Cross Training Your Staff

Let’s say one of your key team members wakes up deadly ill and she can’t come in to work today – and you wouldn’t want her to either or you could end up with a team that all gets sick.  How the heck are you going to deal with this?

You could shut the whole practice down for a day or two, but that is a very costly solution, and cancelling patients is not reflective of the high quality care you want to deliver to your patients.  Some practitioners have past staff who no longer work (retirement … babies) but who could come in and cover key positions in a pinch.  Lucky them!

The third (and preferred) option is to have staff that know each other’s functions and protocols, and who can cover them in these emergencies.  But how do you make that happen?

First Step

To facilitate the cross-training, you should first have very complete job descriptions and exact protocols in writing for each position in the practice.  If you have these to hand for all functions in the office, they can be referred to and basic functions will take place even with a temp staff member who has never been in your practice before.  They are like a firm foundation to build on in emergencies.

Second Step

Get each team member to learn each of the other positions in the practice one at a time.  First read the job description and protocol of a position.  Then make a “date” with the position holder for 15-20 minutes to ask questions that arose from reading.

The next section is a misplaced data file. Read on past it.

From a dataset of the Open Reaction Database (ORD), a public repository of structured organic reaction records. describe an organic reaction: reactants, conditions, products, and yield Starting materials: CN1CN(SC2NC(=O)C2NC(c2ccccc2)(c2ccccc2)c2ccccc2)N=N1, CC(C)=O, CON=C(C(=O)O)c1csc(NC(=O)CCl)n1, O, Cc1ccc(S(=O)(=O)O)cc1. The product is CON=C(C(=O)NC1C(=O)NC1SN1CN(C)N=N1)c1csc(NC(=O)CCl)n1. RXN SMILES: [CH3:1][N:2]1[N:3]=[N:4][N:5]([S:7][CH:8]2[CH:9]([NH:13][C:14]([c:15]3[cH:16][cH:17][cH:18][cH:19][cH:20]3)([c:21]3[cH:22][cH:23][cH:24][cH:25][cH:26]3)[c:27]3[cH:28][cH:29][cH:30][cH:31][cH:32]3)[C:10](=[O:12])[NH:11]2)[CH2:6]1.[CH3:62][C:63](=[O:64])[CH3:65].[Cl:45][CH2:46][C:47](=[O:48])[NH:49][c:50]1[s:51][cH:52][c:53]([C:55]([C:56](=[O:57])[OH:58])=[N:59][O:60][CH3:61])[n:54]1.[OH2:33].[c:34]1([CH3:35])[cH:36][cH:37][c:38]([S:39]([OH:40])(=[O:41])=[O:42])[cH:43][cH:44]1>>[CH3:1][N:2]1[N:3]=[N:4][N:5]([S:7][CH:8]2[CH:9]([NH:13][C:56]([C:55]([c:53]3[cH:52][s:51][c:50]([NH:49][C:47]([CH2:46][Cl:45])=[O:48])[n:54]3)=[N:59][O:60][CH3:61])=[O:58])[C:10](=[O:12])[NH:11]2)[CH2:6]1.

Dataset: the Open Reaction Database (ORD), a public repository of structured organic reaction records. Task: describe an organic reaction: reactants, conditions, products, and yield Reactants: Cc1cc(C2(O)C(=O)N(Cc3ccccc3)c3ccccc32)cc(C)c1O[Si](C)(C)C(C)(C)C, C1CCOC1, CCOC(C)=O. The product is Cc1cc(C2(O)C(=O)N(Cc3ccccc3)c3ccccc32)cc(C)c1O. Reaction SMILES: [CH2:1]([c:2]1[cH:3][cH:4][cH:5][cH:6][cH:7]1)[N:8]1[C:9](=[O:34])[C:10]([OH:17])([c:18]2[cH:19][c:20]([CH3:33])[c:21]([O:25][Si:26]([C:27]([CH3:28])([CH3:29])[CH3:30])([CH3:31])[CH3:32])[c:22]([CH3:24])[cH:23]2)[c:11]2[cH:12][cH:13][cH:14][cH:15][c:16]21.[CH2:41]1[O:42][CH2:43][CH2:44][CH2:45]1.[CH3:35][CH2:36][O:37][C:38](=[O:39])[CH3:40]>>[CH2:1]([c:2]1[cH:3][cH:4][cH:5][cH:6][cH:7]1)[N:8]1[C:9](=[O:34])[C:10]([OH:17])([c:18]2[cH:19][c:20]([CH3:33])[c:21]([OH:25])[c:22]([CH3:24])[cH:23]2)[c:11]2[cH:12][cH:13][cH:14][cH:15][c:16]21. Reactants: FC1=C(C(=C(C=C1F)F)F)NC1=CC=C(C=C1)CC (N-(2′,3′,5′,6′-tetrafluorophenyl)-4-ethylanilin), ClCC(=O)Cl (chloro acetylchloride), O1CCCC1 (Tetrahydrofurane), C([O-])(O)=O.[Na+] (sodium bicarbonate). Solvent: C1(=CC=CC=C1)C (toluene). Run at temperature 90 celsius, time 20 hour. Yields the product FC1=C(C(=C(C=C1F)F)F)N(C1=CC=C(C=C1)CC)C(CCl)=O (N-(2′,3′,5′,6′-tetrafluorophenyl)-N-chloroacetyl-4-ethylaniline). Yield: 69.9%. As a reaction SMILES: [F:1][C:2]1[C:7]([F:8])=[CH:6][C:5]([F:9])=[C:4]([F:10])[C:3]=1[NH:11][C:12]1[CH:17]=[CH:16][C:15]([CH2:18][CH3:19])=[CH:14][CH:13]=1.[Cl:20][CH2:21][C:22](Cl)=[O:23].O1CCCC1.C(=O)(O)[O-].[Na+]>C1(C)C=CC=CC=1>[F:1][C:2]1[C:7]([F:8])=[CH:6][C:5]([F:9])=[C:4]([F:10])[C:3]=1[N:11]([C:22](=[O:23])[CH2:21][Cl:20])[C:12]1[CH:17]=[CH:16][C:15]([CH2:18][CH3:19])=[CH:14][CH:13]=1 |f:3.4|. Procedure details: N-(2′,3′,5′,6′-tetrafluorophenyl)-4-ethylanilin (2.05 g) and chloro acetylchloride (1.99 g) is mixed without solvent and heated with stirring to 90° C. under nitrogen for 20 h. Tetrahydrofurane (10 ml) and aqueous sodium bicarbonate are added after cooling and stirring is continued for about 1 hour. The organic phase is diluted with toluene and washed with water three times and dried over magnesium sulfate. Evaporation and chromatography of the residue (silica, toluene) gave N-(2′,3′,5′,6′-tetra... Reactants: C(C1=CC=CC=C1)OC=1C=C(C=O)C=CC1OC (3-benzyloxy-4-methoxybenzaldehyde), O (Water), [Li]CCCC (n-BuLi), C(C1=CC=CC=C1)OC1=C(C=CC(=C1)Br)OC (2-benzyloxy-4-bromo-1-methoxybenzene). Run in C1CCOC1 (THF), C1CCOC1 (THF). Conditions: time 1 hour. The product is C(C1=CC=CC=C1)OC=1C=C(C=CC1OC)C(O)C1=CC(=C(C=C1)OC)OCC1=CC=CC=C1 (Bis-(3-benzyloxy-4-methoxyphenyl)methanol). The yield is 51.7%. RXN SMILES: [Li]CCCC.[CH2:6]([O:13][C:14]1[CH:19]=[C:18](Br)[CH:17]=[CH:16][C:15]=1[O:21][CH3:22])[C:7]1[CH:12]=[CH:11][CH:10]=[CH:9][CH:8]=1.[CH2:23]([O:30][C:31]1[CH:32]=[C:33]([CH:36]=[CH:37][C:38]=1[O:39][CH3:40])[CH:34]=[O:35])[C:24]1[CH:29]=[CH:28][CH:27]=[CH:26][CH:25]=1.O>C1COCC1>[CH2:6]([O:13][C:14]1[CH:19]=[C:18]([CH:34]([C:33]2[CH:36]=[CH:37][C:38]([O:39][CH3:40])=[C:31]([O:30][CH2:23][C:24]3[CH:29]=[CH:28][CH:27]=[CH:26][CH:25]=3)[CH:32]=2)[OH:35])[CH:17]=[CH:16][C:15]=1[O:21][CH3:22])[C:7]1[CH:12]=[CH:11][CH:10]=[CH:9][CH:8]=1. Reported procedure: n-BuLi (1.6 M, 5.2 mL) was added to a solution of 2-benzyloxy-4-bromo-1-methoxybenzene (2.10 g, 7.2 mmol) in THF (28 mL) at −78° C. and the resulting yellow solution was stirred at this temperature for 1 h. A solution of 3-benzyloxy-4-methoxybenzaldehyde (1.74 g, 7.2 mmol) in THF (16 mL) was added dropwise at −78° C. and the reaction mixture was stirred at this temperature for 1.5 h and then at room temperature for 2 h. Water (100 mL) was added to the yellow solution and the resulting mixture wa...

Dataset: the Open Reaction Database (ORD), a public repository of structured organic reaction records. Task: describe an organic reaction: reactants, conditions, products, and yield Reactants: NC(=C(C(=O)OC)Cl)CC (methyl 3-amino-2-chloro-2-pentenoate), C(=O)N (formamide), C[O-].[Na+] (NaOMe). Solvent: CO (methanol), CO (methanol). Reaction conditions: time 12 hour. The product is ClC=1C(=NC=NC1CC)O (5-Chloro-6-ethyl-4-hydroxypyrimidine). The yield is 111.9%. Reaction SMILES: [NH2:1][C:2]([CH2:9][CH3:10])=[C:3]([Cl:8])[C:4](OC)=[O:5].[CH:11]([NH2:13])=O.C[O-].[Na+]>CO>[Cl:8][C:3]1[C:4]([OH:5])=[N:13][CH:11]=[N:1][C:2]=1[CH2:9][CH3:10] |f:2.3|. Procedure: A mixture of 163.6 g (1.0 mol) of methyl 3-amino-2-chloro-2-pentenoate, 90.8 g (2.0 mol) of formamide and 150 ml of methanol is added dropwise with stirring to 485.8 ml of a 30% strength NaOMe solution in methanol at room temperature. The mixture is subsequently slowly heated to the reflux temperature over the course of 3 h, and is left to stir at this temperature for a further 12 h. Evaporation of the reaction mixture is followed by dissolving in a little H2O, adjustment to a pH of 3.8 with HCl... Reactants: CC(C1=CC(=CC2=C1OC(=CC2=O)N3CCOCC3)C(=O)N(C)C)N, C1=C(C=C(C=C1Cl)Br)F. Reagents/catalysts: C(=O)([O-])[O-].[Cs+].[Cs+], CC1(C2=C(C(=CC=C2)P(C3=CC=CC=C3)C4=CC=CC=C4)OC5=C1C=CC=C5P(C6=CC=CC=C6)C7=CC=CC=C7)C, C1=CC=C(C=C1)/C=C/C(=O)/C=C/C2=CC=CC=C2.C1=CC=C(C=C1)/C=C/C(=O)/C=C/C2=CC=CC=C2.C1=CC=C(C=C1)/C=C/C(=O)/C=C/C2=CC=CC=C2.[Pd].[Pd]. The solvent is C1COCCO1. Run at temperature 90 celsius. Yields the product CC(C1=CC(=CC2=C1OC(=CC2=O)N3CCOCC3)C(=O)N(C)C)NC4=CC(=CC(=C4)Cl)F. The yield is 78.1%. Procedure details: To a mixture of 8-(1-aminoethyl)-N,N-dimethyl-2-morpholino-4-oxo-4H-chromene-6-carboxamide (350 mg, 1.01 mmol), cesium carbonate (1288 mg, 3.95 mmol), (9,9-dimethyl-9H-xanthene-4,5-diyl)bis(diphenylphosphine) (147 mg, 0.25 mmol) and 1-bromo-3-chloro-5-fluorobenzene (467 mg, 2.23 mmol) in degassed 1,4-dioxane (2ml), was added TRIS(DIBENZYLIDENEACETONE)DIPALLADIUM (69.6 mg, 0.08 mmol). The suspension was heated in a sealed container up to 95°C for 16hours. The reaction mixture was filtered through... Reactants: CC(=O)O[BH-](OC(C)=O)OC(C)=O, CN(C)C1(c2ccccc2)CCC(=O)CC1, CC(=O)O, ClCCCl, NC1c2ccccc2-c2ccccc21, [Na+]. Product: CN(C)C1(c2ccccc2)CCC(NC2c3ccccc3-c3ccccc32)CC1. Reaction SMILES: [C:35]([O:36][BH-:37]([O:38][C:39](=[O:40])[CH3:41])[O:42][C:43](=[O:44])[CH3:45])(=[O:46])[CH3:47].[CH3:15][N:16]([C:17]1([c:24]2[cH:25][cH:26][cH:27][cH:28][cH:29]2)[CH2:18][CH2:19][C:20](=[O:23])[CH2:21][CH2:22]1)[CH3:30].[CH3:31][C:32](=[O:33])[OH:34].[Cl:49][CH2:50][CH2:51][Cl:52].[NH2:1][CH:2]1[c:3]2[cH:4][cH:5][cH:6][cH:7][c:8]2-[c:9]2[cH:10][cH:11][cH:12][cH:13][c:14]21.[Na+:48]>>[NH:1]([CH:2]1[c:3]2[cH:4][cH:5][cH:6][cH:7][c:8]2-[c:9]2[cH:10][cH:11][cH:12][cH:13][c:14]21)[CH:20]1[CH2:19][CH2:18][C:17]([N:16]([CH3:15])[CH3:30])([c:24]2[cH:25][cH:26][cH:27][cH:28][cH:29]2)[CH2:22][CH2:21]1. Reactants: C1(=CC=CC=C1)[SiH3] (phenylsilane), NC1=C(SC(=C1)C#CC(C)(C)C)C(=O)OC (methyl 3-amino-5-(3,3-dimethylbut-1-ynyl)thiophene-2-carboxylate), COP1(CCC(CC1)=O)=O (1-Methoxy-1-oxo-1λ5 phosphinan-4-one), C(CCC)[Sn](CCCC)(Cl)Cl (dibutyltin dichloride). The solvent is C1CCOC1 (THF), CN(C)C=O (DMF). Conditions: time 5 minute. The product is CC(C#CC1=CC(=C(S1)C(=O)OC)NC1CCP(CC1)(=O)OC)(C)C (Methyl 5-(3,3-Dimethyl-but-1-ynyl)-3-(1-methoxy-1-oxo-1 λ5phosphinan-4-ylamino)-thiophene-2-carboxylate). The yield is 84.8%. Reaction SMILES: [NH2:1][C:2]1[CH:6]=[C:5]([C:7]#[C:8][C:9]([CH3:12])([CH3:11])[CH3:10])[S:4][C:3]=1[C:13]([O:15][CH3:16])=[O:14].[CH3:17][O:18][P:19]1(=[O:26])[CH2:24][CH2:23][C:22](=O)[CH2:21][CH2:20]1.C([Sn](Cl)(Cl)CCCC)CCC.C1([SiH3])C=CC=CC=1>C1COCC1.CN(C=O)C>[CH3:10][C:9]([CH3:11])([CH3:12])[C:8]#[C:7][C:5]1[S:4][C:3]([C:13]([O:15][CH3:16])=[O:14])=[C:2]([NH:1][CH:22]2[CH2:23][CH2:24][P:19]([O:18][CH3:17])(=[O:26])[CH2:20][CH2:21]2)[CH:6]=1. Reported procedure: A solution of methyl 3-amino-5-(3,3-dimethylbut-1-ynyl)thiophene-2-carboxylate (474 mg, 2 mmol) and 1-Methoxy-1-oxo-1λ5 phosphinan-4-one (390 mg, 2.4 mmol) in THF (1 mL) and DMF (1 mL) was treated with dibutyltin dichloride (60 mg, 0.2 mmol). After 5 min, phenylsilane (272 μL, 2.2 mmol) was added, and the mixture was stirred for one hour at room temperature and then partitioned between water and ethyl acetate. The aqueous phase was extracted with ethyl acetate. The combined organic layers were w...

Third Step

Next, where at all possible, have the person be with the post holder and watch her doing the functions.  This may have to be in short bursts of time and repeated over time as well.

Technical Skills

This does not make the person learning another’s position an expert on the technical side of the position.  For instance, a receptionist cannot be trained to be the hygienist in a dental office.  Or, be able to take blood samples if replacing an animal health technician in a vet practice.  But there are administrative matters for each position that could possibly be carried out to make it a little easier on the doctor and the patients or clients.  Ordering supplies, documenting, assisting in a pinch, etc. are examples.

Never, Never, Never

A big caution on having cross-trained staff constantly moving around covering positions as an on-going operating basis:  They can become a “jack of all trades but expert in none.”  Instead, each position in a practice should have someone who “owns” that job and ensures that it is done well and accurately.  And if someone else fills in for a day or more and makes mistakes, the post owner must help that person learn the position better because no matter what, the post holder is responsible for the accuracy and completeness of the work done on that position.  In other words, they are the Ruler of that position and must defend it.

Taking the Reins Back

When a team member has been off and comes back to work, whoever helped in her position should do a full debrief of actions done and pending so the reins can be taken back up and the returning employee is back in control of her area.

Bottom line, the practice exists in order to give awesome service to every patient or client and that must always be foremost in every team member’s mind.

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